Man Bait


1h 24m 1952
Man Bait

Brief Synopsis

The married owner of a bookstore enters a world of trouble after making advances at his clerk.

Photos & Videos

Film Details

Also Known As
Blonde Blackmail, Murder in Safety, The Last Page
Genre
Crime
Release Date
Jan 25, 1952
Premiere Information
Los Angeles opening: 24 Jan 1952
Production Company
Exclusive Films, Ltd.; Lippert Productions, Inc.
Distribution Company
Lippert Pictures, Inc.
Country
Great Britain and United States
Location
Bray, England, Great Britain; London, England, Great Britain; Windsor, England, Great Britain

Technical Specs

Duration
1h 24m
Sound
Mono
Color
Black and White
Film Length
7,079ft (8 reels)

Synopsis

At Pearson's Bookstore in London, American manager John Harman informs his secretary, Stella Tracy, that he has finally received the insurance check that will pay for a clinic visit for his ailing wife May. Meanwhile, on the sales floor, Clive Oliver chastises young clerk Ruby Bruce for her perpetual tardiness. In retaliation, when she sees patron Jeff Hart steal a book, she does not report him but instead accepts his invitation to the Blue Club that night. There, Jeff charms Ruby to the point that she begs him to let her meet him the following evening. At the shop the next day, however, John asks her to stay late to help him catalog some new books. After everyone else leaves, Ruby changes into her seductive evening clothes and joins John in his office, where she notices the insurance check on his desk. She tears her sleeve while moving books, and when John touches the rip, she kisses him. He returns the kiss but quickly pulls away. Meanwhile, at the Blue Club, Jeff and his ex-girl friend, Vi, discuss his recent release from prison, and Vi grows jealous when Ruby arrives. The shop girl tries to impress Jeff by claiming her boss manhandled her, and, intrigued, Jeff punches her arm in order to leave a bruise and then coaches her to blackmail John by claiming that he attacked her. The next day, Ruby demands money from John, but after he ignores her, Jeff insists that she write a letter to May and show John. Although he sees the letter, John still does not respond, so Jeff mails the letter without Ruby's knowledge. The next afternoon, John is informed that May died while struggling to leave her bed to burn an anonymous letter. He then calls Ruby into his office and accuses her of writing the letter, and although Clive cannot hear them, he sees John grab Ruby's arm roughly. Ruby races to Jeff and tries to back out of his scheme, but he threatens to turn her in and sends her to the shop that night. There, John is working late in order to avoid going home, and when she once again pressures him for money, he throws bills at her in frustration. She takes the money downstairs to the locker room, where she is surprised by Jeff. When she yells, he puts his hand over her mouth, asphyxiating her. John looks downstairs but, seeing nothing, leaves. The next morning, Ruby is reported missing, and Clive realizes that although she left with her umbrella the previous day, it is now at her desk. He finds one of her shoes and then, learning that John worked late the previous night, calls the police with his suspicion that John murdered Ruby. Soon after, John moves a large crate of books to his house, and upon opening it, finds Ruby's body. Just then, the police knock at his door, and in a panic he races out the back door. Now in hiding, he asks Stella to meet him and, by piecing together various facts, they finally deduce that someone must have pushed her to blackmail him. Suddenly remembering that he saw some books moved in the locker room, John realizes that he must return to the shop to find vital clues and clear his name. Before they part, John confesses his love to Stella, who kisses him. She then asks Clive to help sneak John back into the shop, and although Clive at first declares his love and refuses to help, he eventually gives in. Meanwhile, Jeff gives Vi money to buy cigarettes, and when she pays, the bill is immediately recognized as part of John's insurance payment. At the police station, Vi admits that Jeff is staying with her and then reacts jealously to a picture of Ruby, tipping off the inspector that Jeff is involved. That night, Clive helps John sneak into the shop locker room but then calls the police. The inspector, however, now suspecting Jeff, helps John search the room for clues. Meanwhile, Stella remembers the name of the Blue Club and rushes there in secret. She finds Ruby and Jeff's names in the register and asks to meet Jeff. Pretending to be a friend, Jeff brings Stella to Vi's, where he forces her inside and attempts to strangle her. Before he can finish, however, he hears the inspector and John coming to question him. Jeff starts a fire in the apartment to keep them out, but John rushes into the flames and tackles Jeff. While Jeff is being arrested, John takes Stella into his arms.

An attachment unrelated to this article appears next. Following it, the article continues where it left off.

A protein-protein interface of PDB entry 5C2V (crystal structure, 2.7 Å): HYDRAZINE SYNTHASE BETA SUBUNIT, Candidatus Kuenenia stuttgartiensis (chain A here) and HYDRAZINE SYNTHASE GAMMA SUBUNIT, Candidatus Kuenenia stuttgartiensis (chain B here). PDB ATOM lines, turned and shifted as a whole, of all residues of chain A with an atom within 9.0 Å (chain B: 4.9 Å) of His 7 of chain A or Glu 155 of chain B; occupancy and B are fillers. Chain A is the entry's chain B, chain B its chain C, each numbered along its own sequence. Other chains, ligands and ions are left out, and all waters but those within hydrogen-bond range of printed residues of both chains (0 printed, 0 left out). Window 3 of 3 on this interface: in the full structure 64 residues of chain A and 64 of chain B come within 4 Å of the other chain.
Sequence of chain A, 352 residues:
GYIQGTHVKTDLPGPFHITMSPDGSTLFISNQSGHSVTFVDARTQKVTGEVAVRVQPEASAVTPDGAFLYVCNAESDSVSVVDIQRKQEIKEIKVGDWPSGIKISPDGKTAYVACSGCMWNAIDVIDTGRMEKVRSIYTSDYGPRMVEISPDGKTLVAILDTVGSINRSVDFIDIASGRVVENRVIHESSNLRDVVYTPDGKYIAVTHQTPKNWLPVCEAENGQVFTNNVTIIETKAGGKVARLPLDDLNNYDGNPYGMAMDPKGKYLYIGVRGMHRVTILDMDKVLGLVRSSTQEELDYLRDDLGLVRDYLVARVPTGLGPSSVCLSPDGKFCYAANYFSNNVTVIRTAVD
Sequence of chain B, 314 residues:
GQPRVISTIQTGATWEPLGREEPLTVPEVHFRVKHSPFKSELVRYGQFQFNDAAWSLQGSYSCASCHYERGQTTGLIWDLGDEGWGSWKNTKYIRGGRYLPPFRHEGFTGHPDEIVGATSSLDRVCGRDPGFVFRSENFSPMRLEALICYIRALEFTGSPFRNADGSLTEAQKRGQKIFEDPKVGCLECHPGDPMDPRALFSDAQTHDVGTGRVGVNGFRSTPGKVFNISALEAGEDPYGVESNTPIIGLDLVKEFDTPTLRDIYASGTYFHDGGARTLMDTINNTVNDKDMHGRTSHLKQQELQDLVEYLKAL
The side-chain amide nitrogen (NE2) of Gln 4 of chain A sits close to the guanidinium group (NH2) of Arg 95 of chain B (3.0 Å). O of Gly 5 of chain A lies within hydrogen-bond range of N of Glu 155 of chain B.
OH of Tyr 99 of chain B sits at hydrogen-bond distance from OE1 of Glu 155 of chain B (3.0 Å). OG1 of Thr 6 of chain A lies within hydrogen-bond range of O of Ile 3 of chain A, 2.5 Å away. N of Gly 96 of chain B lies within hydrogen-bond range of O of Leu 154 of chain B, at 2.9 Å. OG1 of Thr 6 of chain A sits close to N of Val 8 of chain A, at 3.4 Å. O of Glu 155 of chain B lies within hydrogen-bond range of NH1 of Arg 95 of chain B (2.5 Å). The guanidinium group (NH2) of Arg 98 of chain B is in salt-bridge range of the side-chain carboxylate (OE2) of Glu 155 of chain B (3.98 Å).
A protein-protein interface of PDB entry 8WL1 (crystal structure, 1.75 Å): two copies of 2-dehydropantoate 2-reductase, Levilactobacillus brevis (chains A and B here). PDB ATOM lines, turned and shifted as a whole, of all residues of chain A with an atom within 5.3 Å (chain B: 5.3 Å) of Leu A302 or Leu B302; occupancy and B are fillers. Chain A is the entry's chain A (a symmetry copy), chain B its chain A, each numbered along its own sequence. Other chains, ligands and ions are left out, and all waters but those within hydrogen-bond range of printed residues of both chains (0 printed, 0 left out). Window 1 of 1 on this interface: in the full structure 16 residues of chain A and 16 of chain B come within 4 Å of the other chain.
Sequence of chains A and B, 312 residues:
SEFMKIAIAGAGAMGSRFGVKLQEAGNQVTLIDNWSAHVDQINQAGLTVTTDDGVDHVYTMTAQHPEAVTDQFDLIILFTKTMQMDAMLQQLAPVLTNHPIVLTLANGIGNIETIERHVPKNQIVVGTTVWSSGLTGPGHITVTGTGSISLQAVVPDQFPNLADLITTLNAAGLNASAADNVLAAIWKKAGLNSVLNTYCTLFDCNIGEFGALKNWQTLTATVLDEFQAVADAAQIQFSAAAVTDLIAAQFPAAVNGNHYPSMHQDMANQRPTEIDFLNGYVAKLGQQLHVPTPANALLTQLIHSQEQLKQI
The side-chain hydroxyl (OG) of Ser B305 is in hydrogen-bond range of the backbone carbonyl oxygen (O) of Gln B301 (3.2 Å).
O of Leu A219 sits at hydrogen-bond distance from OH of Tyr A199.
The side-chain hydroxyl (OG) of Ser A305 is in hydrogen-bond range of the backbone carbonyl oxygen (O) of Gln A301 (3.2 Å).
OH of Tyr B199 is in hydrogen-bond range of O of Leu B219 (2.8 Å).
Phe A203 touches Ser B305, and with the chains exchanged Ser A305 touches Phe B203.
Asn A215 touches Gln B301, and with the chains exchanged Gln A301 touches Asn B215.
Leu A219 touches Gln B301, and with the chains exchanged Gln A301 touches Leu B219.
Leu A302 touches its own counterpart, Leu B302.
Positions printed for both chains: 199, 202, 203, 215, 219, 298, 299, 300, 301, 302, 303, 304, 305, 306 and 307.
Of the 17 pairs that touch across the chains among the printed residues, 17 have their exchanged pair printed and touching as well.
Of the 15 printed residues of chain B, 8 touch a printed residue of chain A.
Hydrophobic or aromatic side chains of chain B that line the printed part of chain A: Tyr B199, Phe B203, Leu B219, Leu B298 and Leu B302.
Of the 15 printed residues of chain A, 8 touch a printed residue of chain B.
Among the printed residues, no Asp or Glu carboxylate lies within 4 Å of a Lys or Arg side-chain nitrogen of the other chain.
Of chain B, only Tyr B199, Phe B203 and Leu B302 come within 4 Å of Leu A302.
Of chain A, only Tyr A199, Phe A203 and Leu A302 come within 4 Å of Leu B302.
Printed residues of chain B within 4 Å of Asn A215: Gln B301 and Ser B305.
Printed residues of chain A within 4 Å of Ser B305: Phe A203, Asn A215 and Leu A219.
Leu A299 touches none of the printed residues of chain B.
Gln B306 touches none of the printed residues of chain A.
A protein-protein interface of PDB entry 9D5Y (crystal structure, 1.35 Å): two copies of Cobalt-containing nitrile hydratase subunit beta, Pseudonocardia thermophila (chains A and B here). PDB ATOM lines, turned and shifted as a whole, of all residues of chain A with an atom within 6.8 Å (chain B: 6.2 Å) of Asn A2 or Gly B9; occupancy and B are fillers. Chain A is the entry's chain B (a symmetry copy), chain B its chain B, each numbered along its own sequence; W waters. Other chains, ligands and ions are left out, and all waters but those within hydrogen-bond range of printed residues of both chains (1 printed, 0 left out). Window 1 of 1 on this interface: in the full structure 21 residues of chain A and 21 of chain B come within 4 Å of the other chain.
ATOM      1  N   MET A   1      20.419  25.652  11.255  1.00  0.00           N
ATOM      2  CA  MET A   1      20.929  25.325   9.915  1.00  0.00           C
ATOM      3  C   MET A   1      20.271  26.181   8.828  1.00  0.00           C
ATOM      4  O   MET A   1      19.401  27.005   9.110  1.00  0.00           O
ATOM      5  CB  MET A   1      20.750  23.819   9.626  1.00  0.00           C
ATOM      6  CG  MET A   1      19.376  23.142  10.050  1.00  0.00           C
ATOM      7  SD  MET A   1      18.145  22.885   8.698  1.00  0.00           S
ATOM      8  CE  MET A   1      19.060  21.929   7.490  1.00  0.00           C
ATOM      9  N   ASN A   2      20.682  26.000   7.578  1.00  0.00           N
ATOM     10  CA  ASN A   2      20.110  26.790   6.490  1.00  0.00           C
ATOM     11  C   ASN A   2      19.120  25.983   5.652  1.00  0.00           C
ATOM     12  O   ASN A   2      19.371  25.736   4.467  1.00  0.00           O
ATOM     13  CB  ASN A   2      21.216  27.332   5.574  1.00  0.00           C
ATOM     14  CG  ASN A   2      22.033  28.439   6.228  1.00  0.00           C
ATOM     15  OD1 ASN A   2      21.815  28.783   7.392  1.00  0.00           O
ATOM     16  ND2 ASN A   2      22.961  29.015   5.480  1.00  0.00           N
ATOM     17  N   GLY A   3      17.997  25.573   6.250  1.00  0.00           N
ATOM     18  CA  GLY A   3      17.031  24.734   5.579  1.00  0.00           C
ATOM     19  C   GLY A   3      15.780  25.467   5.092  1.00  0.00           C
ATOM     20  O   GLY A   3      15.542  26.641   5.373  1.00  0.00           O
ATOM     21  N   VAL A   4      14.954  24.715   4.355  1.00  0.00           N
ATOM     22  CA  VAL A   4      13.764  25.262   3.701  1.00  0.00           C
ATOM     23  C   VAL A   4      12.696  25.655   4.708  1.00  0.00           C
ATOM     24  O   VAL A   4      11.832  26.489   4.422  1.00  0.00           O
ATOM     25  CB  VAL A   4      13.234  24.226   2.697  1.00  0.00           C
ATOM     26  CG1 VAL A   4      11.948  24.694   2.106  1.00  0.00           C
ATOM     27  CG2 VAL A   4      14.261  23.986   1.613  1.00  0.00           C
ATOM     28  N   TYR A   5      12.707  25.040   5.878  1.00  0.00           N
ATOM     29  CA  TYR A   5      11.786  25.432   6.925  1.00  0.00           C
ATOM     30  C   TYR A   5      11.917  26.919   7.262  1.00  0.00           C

Film Details

Also Known As
Blonde Blackmail, Murder in Safety, The Last Page
Genre
Crime
Release Date
Jan 25, 1952
Premiere Information
Los Angeles opening: 24 Jan 1952
Production Company
Exclusive Films, Ltd.; Lippert Productions, Inc.
Distribution Company
Lippert Pictures, Inc.
Country
Great Britain and United States
Location
Bray, England, Great Britain; London, England, Great Britain; Windsor, England, Great Britain

Technical Specs

Duration
1h 24m
Sound
Mono
Color
Black and White
Film Length